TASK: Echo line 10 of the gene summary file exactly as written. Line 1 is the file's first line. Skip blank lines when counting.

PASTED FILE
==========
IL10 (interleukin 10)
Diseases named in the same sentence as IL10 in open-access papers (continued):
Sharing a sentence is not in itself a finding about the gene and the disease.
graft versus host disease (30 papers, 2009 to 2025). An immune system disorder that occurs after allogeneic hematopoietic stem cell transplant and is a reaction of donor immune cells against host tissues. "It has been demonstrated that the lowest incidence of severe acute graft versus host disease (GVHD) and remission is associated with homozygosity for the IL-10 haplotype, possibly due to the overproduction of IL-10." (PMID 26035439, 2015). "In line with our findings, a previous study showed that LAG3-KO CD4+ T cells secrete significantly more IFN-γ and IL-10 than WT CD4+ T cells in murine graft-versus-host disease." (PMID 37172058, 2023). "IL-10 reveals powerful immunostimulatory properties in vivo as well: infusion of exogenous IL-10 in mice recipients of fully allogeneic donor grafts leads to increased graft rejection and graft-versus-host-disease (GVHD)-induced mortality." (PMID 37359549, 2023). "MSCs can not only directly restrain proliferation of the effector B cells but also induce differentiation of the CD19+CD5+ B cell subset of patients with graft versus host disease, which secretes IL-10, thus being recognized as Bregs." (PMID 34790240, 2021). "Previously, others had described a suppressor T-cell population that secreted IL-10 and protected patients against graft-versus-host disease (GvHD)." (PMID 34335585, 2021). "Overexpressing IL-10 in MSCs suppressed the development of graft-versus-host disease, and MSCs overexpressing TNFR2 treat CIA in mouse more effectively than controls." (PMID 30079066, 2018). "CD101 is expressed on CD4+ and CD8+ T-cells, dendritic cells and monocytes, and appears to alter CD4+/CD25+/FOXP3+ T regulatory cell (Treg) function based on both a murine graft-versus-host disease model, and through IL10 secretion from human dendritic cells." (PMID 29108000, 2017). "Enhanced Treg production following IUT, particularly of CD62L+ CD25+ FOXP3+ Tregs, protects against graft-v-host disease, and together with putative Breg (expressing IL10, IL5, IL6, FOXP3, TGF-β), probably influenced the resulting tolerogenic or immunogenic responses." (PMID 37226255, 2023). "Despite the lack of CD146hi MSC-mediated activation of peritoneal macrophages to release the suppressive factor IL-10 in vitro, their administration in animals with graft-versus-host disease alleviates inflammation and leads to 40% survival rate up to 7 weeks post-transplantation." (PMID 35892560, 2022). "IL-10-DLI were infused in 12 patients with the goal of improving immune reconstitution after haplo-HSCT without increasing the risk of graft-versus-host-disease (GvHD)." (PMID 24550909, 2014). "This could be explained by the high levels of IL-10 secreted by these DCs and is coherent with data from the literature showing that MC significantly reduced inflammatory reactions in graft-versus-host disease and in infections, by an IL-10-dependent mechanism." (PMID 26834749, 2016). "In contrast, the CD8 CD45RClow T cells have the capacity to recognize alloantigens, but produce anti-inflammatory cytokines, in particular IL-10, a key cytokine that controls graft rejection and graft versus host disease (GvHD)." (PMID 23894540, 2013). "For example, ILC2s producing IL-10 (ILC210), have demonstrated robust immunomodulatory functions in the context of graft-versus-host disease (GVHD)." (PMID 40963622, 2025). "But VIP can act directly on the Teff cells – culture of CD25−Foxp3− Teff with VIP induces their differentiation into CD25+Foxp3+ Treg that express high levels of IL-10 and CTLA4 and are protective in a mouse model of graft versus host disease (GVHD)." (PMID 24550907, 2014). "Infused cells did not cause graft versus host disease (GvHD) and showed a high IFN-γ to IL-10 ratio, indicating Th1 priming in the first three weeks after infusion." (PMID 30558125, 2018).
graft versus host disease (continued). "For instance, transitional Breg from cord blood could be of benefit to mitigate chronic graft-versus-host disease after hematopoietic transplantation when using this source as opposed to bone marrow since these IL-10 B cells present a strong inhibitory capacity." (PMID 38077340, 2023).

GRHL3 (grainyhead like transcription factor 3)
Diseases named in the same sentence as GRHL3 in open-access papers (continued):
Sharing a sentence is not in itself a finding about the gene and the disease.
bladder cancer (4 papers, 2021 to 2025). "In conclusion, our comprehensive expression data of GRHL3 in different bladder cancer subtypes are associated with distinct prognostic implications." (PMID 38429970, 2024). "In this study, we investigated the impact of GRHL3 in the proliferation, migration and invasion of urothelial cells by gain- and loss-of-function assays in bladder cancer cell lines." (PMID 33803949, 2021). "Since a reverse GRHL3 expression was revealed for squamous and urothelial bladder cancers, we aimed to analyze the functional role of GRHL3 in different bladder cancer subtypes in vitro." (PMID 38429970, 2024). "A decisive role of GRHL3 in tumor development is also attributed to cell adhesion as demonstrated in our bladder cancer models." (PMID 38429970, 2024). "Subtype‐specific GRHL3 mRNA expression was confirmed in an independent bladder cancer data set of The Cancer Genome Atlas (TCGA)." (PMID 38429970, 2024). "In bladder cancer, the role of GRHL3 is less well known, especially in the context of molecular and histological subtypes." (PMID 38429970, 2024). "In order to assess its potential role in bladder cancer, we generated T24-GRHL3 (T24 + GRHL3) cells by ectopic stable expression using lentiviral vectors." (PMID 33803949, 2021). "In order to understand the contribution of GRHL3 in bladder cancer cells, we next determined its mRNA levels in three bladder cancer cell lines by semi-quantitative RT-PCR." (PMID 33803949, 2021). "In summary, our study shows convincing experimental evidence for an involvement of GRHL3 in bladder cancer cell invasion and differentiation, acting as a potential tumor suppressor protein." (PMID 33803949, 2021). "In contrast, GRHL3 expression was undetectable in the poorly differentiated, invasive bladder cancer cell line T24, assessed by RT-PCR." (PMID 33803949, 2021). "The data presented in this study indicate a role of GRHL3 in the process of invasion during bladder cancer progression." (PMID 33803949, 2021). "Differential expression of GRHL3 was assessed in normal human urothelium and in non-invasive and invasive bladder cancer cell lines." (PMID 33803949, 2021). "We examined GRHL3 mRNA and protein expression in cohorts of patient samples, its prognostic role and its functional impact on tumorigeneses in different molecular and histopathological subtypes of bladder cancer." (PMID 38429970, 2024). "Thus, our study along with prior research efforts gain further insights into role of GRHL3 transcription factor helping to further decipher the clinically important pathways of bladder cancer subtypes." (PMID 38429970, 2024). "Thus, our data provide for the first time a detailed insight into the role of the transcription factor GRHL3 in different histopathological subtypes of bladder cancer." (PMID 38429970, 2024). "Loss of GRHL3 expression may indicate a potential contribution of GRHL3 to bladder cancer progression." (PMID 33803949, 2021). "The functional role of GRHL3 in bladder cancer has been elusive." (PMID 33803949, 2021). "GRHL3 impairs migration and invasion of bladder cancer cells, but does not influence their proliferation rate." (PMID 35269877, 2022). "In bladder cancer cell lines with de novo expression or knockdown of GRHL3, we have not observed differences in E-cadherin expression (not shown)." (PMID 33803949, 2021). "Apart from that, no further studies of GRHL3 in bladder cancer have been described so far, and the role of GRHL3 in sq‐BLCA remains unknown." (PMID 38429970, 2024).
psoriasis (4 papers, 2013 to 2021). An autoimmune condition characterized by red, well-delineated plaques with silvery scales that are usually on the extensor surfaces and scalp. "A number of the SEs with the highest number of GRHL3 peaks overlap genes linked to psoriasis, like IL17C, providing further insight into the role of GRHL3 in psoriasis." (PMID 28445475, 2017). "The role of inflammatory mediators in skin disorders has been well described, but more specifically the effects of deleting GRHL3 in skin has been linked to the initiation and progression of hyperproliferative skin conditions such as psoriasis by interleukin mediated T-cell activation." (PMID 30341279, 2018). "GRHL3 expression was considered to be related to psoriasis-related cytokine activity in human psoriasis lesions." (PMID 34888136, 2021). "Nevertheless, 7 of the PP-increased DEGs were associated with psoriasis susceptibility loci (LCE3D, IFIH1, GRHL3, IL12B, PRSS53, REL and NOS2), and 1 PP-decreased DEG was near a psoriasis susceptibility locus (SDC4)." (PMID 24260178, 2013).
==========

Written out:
psoriasis (4 papers, 2013 to 2021). An autoimmune condition characterized by red, well-delineated plaques with silvery scales that are usually on the extensor surfaces and scalp. "A number of the SEs with the highest number of GRHL3 peaks overlap genes linked to psoriasis, like IL17C, providing further insight into the role of GRHL3 in psoriasis." (PMID 28445475, 2017). "The role of inflammatory mediators in skin disorders has been well described, but more specifically the effects of deleting GRHL3 in skin has been linked to the initiation and progression of hyperproliferative skin conditions such as psoriasis by interleukin mediated T-cell activation." (PMID 30341279, 2018). "GRHL3 expression was considered to be related to psoriasis-related cytokine activity in human psoriasis lesions." (PMID 34888136, 2021). "Nevertheless, 7 of the PP-increased DEGs were associated with psoriasis susceptibility loci (LCE3D, IFIH1, GRHL3, IL12B, PRSS53, REL and NOS2), and 1 PP-decreased DEG was near a psoriasis susceptibility locus (SDC4)." (PMID 24260178, 2013).